Kilimanjaro National Park

    Kilimanjaro National Park

    At 5896m Mt. Kilimanjaro the highest point on the continent, but what makes it all the more impressive is the incredible rise of 4600 m with its snowy peak and glaciers often protruding above the clouds. Few mountains can claim the grandeur of Mt Kili; the breathtaking views of Amboseli National Park in Kenya, the Rift Valley, and the Masai Steppe. And unlike many of the world’s other high peaks no climbing is required and even first-time enthusiasts can hike to the top of Africa.
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    On the morning of May 11, 1849, Johannes Rebmann, accompanied by a guide, came across an amazing sight; the majestic Mount Kilimanjaro, its peaks covered with something white. At first, he mistook the mysterious whiteness for a huge cloud. His opinion was partly grounded on the notion, popular among academics of the time, that mountains close to the Equator could not have ice caps. You can then imagine his shock when, upon further investigation, he found out that the 'cloud' was actually snow! Even today, some tourists stare at the mountain's hoary peaks in wonder, trying to figure out how snow can exist in such balmy weather.

    Jutting 5,895 meters, or about 19,300 feet, into the sky, Mount Kilimanjaro is home to Africa's highest peak. It is also the highest freestanding mountain on the planet. Presently, the mountain and a large part of its surrounding forests make up the renowned Kilimanjaro National Park.

    History of the Park

    At the dawn of the twentieth century, the German colonial government decided to set apart the area around Mount Kilimanjaro as a game reserve. The administration eventually designated it as a forest reserve in 1921. In 1973, the Tanzanian government classified the area above the mountain's tree line, which is about 2,700 meters above sea level, as a national park. In recognition of the valuable plant and animal species the park harbored, UNESCO designated it as a World Heritage Site in 1987. In 2005, the park's size was expanded to include the area that was formerly covered by the Kilimanjaro Forest Reserve.

    An Overview of the Park

    The park is located near the town of Moshi. It extends from the Kenyan border and includes six forest corridors passing through the montane forest belt. The park covers 1,688 square kilometers, which is about 650 square miles. It is home to a large number of unique plant and animal species. A study conducted in 2001 uncovered 179 bird species, 140 mammal species, and 2,500 plant species. The area around the park is heavily populated, principally by the Chagga. These are the 'Jagga' that Rebmann wrote about the first time he saw Mount Kilimanjaro.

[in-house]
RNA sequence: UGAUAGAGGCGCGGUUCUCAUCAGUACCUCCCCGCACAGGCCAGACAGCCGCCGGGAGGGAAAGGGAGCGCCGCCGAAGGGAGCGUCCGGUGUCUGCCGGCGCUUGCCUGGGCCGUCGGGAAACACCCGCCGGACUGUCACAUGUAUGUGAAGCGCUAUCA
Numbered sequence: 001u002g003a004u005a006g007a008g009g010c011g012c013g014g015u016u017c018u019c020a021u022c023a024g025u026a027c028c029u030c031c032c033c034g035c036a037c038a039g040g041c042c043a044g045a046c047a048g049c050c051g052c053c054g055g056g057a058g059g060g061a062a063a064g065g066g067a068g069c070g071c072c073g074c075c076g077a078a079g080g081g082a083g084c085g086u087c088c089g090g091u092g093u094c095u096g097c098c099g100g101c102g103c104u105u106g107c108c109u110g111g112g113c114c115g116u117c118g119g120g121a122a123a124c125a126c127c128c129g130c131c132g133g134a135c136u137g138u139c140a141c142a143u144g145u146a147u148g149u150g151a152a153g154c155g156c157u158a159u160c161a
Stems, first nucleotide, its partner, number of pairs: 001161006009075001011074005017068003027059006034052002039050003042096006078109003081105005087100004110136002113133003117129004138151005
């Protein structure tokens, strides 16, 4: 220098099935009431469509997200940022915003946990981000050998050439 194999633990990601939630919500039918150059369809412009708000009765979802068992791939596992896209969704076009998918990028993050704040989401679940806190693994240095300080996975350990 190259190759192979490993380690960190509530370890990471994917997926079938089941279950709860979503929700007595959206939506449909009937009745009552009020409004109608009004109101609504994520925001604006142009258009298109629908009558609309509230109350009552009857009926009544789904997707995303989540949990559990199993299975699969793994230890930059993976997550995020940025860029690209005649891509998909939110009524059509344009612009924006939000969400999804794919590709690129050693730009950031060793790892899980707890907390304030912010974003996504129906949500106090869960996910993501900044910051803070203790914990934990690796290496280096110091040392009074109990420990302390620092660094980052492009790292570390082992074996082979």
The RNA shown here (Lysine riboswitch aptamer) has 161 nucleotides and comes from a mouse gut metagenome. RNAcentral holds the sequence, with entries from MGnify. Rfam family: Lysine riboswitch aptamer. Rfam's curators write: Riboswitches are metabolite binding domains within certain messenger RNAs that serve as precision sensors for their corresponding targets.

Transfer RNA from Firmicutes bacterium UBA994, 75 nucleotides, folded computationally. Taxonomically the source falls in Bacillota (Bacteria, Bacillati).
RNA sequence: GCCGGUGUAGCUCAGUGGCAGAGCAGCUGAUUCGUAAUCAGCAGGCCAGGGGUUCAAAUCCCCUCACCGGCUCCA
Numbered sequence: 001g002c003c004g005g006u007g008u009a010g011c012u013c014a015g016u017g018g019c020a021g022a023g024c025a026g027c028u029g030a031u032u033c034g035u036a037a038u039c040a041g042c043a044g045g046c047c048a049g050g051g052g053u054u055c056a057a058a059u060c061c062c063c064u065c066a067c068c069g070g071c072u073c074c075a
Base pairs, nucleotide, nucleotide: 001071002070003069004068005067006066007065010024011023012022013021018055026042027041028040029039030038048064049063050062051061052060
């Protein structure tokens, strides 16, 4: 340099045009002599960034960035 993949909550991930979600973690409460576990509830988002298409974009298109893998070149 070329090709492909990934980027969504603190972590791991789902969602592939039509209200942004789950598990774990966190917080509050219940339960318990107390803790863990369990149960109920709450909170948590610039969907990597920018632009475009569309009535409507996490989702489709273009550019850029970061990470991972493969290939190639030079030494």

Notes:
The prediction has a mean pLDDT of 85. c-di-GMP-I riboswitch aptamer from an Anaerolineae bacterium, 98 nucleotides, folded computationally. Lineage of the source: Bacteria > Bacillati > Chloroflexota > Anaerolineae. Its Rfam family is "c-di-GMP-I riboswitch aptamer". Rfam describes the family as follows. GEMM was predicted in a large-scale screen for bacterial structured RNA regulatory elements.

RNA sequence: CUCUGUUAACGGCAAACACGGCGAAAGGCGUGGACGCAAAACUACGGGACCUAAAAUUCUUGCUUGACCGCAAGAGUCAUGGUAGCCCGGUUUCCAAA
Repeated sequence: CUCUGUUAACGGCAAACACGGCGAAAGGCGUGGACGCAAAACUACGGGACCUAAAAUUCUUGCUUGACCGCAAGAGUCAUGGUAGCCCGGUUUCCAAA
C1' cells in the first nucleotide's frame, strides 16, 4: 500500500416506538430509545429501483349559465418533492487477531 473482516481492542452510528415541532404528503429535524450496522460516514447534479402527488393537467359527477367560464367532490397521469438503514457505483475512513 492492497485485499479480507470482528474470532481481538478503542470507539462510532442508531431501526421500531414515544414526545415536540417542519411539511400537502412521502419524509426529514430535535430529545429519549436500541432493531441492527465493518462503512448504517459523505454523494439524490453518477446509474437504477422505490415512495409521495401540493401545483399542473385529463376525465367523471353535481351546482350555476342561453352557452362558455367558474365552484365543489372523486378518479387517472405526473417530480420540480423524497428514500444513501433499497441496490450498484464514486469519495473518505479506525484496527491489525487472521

For most people, the park's biggest attraction remains the mountain's hoary peaks. There are seven officially sanctioned routes to get to, and descend from these peaks; Lemosho, Machame, Marangu, Mweka, Rongai, Shira, and Umbwe. The most popular route is Marangu, also known as the Coca Cola route. This is because the popular beverage is available for sale at some points along the route. In contrast, Machame, also known as the Whiskey route is more taxing. However, it is the most scenic of all the routes.

    Kilimanjaro's Peaks


    Shira is located west of Mount Kilimanjaro, and lies at an altitude of 3,962 meters, which is about 13,000 feet. Of the mountain's three peaks, it is the oldest. Only its southern and western rims remain. Its northern and eastern flanks are covered by volcanic material originating from Kibo, the highest peak. The rest of the peak is composed of a relatively flat plateau.


    Mawenzi lies east of Mount Kilimanjaro at an altitude of 5,149 meters, which is about 16,900 feet. Of the three peaks, Mawenzi is the most rugged. Dyke swarms, pinnacles and a large number of crags make up the top of its relatively steep western face, while the eastern face is made up of steep cliffs, plunging to depths of over a 1,000 meters, or slightly over 3200 feet. Located below these cliffs are two deep gorges, the Great Barranco and the Lesser Barranco. Mawenzi has patches of snow that wax and wane depending on the season.


    This is the youngest and best known of the three peaks. It lies at an altitude of 5,895 meters. The peak is an almost symmetric cone made up of two concentric craters and an ash pit at the center that is 350 meters, or about 1,200 feet, deep. The inner crater is named after Dr. Richard Reusch. While Kibo is blessed with a permanent ice and snow cap, it is receding rapidly, the victim of an increasingly warmer climate.

    Kibo is separated from Mawenzi by an iconic feature known as the Saddle. This is an expansive plateau. No high altitude tundra in Africa surpasses the Saddle in elevation.

    Where Goeth the Hoary Peaks?

    Sadly, the ice cap that bedazzled Rebmann over two hundred years ago is receding rapidly. By the last measure, the mountain had lost 85% of its ice cap since 1912. Between 2000 and 2007, the mountain lost a whopping 26% of its snowy crown. Scientists estimate that by 2033, Mount Kilimanjaro's hoary cap will be no more.

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